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Last Updated: Thursday, 16 March 2006, 08:51 GMT
First 100 Days: Iain Duncan Smith

The jury was still out after 100 days of Iain Duncan Smith in the Conservative hot seat.

IAIN DUNCAN SMITH
Iain Duncan Smith
Elected leader: July 2001
Age when elected: 48
Defeated rivals: Michael Portillo, Kenneth Clarke, Michael Ancram, David Davis

The new Tory leader had "not yet laid a glove on Tony Blair but at least he has avoided falling over his own feet," wrote Anthony Howard in The Times.

Given the party's recent history, Mr Howard added, this was not a negligible achievement.

Mr Duncan Smith had taken over a party at a low ebb, reeling from its second resounding general election defeat in a row.

He was the first Tory leader to be elected by a ballot of the entire party membership - but he had not been the first choice of the party's MPs, only squeezing into the final voting round by a single vote.

And he had received a less than enthusiastic welcome from sections of the press - his early, faltering performances at prime minister's questions, only adding, in the eyes of the sketch writers and commentators, to the impression of a man out of his depth. There was much mockery, in particular, of the frog in Mr Duncan Smith's throat.

Compassionate

Mr Duncan Smith began by promoting a more compassionate brand of Conservatism.

The frog in his throat has a long way to go before it can hope to turn into prince
Michael Gove and Tom Baldwin, The Times

He used his first 100 days to switch the party's focus from Europe and keeping the pound - issues which had just lost the party a second election in a row - to the public services.

Shadow cabinet ministers were banned from mentioning the euro and dispatched abroad instead - to Sweden, Turkey or Spain - on fact-finding missions, to see how other European countries ran their public services.

He launched the party's biggest policy review since the 1970s.

He also attempted to distance himself from his "hard right" past, ordering three MPs to resign from the Monday Club and saying Thatcherism belonged to "the past".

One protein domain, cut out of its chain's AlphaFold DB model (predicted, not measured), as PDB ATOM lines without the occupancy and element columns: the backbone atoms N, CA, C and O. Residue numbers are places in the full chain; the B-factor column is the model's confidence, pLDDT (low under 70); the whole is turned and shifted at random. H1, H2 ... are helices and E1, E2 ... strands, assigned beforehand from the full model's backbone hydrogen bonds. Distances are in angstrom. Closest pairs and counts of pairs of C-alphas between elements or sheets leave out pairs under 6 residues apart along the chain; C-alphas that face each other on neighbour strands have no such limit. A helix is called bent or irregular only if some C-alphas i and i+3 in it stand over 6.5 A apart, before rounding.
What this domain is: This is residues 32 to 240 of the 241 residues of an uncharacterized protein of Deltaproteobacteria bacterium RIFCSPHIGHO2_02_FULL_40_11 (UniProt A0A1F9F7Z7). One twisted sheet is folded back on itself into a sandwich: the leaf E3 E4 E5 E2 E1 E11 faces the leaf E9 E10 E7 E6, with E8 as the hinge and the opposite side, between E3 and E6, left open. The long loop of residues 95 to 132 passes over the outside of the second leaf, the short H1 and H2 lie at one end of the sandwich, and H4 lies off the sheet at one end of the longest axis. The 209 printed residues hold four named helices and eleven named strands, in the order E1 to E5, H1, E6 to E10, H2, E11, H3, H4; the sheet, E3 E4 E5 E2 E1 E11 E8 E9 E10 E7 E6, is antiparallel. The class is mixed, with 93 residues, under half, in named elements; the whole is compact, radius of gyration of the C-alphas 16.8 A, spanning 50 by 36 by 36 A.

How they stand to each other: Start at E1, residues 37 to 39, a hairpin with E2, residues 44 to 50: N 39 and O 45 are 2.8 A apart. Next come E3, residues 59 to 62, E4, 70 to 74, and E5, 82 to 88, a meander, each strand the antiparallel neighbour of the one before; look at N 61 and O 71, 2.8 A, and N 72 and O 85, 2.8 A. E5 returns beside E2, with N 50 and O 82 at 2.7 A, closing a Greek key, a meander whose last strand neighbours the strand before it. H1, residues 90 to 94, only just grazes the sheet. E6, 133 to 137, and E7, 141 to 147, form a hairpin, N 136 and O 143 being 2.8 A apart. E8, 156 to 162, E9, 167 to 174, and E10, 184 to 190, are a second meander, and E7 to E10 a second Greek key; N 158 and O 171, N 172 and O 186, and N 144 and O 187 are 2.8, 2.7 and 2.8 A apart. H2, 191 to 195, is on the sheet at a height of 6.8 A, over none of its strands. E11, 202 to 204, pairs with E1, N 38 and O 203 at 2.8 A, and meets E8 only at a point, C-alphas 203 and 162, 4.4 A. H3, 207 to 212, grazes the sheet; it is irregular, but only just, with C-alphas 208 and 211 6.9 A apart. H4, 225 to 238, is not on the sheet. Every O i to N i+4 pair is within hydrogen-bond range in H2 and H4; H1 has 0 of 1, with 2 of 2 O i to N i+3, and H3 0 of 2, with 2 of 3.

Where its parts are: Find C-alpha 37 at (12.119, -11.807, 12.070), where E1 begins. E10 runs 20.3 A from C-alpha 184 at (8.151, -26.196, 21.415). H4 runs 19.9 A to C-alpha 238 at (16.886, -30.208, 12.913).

His efforts at moving the party towards the centre ground were having little impact on the polls.

But there were a few flickering signs at the 100 day mark that he was starting to win Fleet Street over.

'Small victories'

Michael Gove, now a Tory frontbencher and key David Cameron ally, and Tom Baldwin, in The Times, said Mr Duncan Smith had been "steady under fire" and his shadow cabinet appointments - derided by modernisers for bringing in eurosceptics and right wingers - were starting to bear fruit.

But they also said he had to be more aggressive in pursuit of a new, more inclusive image for the party during the next phase of his leadership - and his "starchy" image and speech patterns needed work.

"The frog in his throat has a long way to go before it can hope to turn into prince," the pair's piece concluded.

Julia Hartley-Brewer, in The Sunday Express, said Mr Duncan Smith had "racked up a few small victories - the best the Tories could hope for in the current climate".

But any hopes Mr Duncan Smith might have had of building on the modest progress of his first 100 days were dashed by a piece in the Observer.

The knives were out for Mr Duncan Smith as "senior figures" on the left of the party told the newspaper he was still "on probation" as leader, and warning him - in a sign of the catastrophic rows to come - against a lurch to the right, the newspaper reported.

What happened next: Mr Duncan Smith's spell as Conservative leader suffered from apparently constant sniping from within the party, as he failed to make much impact in opinion polls. He memorably urged the party never to underestimate "the quiet man", and to "unite or die". In the end he quit in November 2003 after losing a vote of confidence.



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